An Australian lawyer has said that Australian authorities are ultimately responsible for the impending executions of two convicted Australian drug smugglers on death row in Indonesia.
Australians Andrew Chan, 31, and Myuran Sukumaran, 33, are currently on death row in an Indonesian prison for their role in trying to smuggle 8.2 kilograms (18 pounds) worth of heroin from Indonesia to Australia nearly a decade ago. The pair were caught along with seven other members of their smuggling crew, known as the "Bali Nine," in an Indonesian airport in 2005.
Robert Myers is an attorney who represented the family of one of pair's convicted co-conspirators, Scott Rush, who is currently serving life in an Indonesian prison. Myers told VICE News he had tried to forewarn Australian Federal Police (AFP) that Rush may be attempting to engage in illegal activity before the crew left Australia, but that authorities let the smugglers leave the country anyway.
In 2005, Rush's father, Ian, had contacted Myers with concerns about his son's impending trip to Bali, suspecting he was involved in criminal activity.
"I called a contact of mine in the AFP and told him what was going on, and that [Rush's] father was worried," Myers said. "My contact told me that he didn't fit the profile and not to worry about it, but that he'd make some calls."
Myers said his AFP contact called back to advise that authorities could stop Rush at a Queensland airport before he left Australia, using the airport's passport alert system. The contact allegedly told Myers that airport authorities could "pull [Rush] up at the airport and give him a talking to."
"Ian and I thought that was a good idea, so we went ahead with it," instead of trying to intervene personally, Myers said.
But Rush wasn't stopped when he left Australia to Indonesia. Instead, he was detained by Indonesian police as he was attempting to smuggle the heroin back to Australia.
"Of course when Scotty was arrested I went up to Indonesia and visited in prison," Meyers said. "I was furious he'd gone ahead with [the attempted smuggling] after he'd been warned."
"He told me: 'no one stopped me, Bob'," said Myers. "I told him he was a lying little bastard."
But Rush was telling the truth. He hadn't been stopped by the AFP. In fact, Australian authorities had been monitoring the group for some time.
"I thought, 'my god have I done this?'" said Myers. "I got in touch with my AFP contact and I became paranoid. I wouldn't talk on the phone. As I remember it, we met by the side of the Brisbane River and he told me he felt as used as much as I was."
"The 'passport alert' was a deliberate lie to me, to throw me and Scott's father off," Myers said. "The AFP had known long before their departure, and passed the information onto the Indonesians. Ian would have stopped Scotty, if he'd known there was no passport alert."
Myers said the AFP could have arrested the nine smugglers before they left the country, as they did with other teams of drug mules associated with the syndicate in Brisbane.
Police could have also waited for the smugglers to arrive in Australia and arrested them on Australian soil, he said. Instead, the AFP wrote to Indonesian authorities in advance and provided local police with the smugglers' passport numbers and identification information.
The AFP told their Indonesian counterparts in the letter: "If you suspect Chan and/or the couriers are carrying drugs at the time of their departure, please take whatever action you deem necessary," according to the Sydney Morning Herald.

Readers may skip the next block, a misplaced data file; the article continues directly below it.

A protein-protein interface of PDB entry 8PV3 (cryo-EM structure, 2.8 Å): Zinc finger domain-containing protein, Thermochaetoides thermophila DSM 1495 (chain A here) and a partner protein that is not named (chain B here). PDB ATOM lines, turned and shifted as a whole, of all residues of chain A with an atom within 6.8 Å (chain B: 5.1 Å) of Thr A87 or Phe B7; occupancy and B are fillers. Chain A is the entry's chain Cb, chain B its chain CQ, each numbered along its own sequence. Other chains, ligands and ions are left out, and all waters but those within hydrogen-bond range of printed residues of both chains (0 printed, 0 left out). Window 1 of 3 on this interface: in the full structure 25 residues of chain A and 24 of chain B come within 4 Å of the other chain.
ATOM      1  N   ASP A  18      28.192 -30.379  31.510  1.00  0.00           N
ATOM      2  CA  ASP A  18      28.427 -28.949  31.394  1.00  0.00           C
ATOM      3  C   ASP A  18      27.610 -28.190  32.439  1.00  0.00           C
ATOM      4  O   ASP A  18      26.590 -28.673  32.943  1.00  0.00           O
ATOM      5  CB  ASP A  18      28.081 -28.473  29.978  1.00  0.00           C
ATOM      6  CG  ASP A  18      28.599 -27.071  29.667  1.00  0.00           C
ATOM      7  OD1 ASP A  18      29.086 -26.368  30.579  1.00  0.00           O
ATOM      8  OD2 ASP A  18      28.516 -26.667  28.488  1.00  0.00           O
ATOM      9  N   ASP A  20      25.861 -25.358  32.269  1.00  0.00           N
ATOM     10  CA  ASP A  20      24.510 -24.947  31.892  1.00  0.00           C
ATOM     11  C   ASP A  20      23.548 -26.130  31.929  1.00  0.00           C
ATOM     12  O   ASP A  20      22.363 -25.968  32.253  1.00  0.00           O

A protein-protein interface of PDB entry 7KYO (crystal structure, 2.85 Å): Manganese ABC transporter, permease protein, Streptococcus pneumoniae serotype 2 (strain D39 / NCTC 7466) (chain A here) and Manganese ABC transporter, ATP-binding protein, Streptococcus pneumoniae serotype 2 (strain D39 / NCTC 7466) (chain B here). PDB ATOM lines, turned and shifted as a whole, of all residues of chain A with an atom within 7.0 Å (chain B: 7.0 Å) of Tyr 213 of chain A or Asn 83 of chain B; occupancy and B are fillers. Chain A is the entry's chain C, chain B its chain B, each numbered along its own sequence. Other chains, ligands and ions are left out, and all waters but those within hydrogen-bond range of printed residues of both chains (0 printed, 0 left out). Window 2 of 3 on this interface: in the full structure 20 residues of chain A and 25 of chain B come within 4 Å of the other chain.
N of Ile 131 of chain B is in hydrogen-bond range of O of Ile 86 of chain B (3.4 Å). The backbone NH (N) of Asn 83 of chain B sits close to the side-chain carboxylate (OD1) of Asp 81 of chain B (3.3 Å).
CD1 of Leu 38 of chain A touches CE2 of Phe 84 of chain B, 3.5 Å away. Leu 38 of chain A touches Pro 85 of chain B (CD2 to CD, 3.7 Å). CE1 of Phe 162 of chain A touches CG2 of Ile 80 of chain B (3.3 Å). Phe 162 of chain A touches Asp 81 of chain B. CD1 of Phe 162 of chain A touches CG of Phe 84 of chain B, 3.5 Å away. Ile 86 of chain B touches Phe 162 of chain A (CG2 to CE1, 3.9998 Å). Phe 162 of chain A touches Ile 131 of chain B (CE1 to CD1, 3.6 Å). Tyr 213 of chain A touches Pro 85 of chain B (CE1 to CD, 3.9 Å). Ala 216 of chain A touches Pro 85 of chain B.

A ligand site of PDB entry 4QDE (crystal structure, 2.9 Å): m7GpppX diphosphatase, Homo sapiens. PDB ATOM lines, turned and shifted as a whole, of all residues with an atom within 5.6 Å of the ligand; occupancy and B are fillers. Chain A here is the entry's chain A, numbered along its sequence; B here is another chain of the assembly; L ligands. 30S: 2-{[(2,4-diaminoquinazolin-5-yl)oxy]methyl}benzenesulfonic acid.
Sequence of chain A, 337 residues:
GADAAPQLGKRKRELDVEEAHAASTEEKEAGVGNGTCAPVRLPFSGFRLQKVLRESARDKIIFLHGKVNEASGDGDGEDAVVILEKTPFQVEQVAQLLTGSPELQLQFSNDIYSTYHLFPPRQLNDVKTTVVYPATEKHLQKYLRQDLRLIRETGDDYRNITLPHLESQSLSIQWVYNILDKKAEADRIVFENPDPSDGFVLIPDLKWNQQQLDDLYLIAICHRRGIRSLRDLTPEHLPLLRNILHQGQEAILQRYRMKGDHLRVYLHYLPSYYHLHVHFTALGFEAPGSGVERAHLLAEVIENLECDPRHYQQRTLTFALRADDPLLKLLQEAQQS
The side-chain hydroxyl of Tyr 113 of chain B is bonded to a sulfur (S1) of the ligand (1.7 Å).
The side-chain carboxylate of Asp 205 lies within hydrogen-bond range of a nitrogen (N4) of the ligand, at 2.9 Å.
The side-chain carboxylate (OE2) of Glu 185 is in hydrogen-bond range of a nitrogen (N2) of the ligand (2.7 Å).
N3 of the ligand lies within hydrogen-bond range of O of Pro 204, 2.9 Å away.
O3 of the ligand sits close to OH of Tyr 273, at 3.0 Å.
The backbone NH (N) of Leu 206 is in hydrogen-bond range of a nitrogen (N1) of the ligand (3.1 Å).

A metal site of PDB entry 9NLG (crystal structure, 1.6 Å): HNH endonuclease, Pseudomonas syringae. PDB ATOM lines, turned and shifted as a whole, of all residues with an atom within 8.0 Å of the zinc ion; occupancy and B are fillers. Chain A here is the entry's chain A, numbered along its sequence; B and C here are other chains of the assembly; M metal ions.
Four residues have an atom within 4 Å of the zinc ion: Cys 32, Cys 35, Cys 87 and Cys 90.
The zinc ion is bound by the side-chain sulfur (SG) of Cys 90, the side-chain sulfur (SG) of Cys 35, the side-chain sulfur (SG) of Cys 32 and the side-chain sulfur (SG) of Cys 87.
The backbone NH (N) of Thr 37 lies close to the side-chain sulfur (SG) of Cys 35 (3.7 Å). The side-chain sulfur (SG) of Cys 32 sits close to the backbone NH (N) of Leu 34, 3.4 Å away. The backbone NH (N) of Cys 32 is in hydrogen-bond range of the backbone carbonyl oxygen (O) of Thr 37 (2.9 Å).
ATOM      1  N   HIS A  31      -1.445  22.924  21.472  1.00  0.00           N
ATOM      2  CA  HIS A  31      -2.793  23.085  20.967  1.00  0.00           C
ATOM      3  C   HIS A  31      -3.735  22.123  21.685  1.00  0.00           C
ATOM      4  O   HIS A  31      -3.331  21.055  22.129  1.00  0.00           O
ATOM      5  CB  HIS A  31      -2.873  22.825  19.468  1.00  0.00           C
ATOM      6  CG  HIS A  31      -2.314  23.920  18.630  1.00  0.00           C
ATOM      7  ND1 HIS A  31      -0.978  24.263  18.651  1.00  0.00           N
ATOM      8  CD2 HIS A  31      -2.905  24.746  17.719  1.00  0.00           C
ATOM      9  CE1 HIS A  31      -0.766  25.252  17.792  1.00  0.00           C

"A decision like that — to expose an Australian citizen to the death penalty — can't be left to some joe-blow in the AFP," said Myers. "They shouldn't be allowed to decide if you or I face the death penalty."
Capital punishment has been abolished in Australia. The country's last execution was performed in the '60s.
"The police, also, have a responsibility to prevent the commissioning of a crime, and yet the AFP let these guys go, when they could have intervened," Myers said.
"As far as I'm concerned, the AFP considered these people rubbish," he added. "They're drug smugglers and their lives don't mean much, so we'll hand them over to the Indonesians as a bit of a favor."
Since Indonesian President Joko Widodo formally came to power in October, 2014, the former businessman has declared a major crackdown on illegal drugs in Indonesia and has expedited the executions of convicted drug dealers on death row.
Indonesian courts have denied all requests for judicial reviews of Sukumaran and Chan's cases and Widodo has ignored numerous pleas for clemency, even those received from Australian Prime Minister Tony Abbott and one of Widodo's favorite bands, Napalm Death.
Sukumaran and Chan learned Friday that they will be executed this month and will be given 72 hours notice before they are put in front of a firing squad. An official from the Australian consulate in Bali delivered the news in person. Their seven other co-conspirators are currently serving life sentences in prison.
Widodo, known commonly as Jokowi, explained his new tough approach to drugs and executions in an interview with CNN recently.
"Imagine every day we have 50 people die because of narcotics, in one year it's 18,000 people because of narcotics," he said. "The decision of death penalty is on the court. But they can ask for amnesty to the president, but I tell you there will be no amnesty for drug dealers."
Myers argues that members of the Bali Nine never intended to sell the drugs in Indonesia.
"The drugs had come in from Thailand, and were to be imported into Australia," he said. "I think this is a unique case, in that, apart from the drugs being in Indonesia for a short space of time, they never intended to commit a crime against Indonesia. No Indonesians are dying because of what these kids did."
Follow Scott Mitchell on Twitter: @s_mitchell